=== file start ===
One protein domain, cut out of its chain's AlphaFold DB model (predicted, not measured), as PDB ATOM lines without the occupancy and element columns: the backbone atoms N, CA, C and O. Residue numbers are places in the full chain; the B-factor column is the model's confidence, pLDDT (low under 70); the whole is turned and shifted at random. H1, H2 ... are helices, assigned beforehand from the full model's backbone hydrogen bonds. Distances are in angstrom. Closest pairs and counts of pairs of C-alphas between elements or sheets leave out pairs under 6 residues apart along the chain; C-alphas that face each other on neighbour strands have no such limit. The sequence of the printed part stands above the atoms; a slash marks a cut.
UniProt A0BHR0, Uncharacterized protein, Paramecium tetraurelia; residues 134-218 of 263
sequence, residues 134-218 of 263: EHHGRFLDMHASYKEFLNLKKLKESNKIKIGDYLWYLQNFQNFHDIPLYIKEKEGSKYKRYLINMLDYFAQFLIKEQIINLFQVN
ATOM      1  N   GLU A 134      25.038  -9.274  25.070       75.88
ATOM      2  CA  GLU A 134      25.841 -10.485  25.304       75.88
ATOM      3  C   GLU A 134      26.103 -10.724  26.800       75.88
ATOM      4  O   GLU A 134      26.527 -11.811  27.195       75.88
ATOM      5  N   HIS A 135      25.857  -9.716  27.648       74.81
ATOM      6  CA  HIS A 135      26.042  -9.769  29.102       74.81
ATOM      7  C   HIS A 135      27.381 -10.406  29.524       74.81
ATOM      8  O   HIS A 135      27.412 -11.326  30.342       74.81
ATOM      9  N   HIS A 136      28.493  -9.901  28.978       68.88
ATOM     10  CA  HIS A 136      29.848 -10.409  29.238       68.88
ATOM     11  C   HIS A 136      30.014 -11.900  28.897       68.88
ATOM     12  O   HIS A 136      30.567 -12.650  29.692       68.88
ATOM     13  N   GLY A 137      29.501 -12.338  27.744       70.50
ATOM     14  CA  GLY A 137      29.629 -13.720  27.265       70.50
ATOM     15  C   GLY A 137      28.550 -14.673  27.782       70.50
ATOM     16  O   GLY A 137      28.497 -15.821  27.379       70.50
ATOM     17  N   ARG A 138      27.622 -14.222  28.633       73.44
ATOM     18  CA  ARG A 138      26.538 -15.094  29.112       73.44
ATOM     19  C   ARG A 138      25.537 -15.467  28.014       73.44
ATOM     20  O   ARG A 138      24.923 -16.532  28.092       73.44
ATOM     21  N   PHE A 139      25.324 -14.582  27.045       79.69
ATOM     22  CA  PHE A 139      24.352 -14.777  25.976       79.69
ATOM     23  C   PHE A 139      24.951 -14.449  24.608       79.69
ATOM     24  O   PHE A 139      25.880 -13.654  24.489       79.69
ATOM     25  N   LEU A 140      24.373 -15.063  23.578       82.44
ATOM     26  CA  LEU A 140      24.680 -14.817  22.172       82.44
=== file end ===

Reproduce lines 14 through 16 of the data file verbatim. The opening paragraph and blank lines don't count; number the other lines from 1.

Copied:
ATOM     12  O   HIS A 136      30.567 -12.650  29.692       68.88
ATOM     13  N   GLY A 137      29.501 -12.338  27.744       70.50
ATOM     14  CA  GLY A 137      29.629 -13.720  27.265       70.50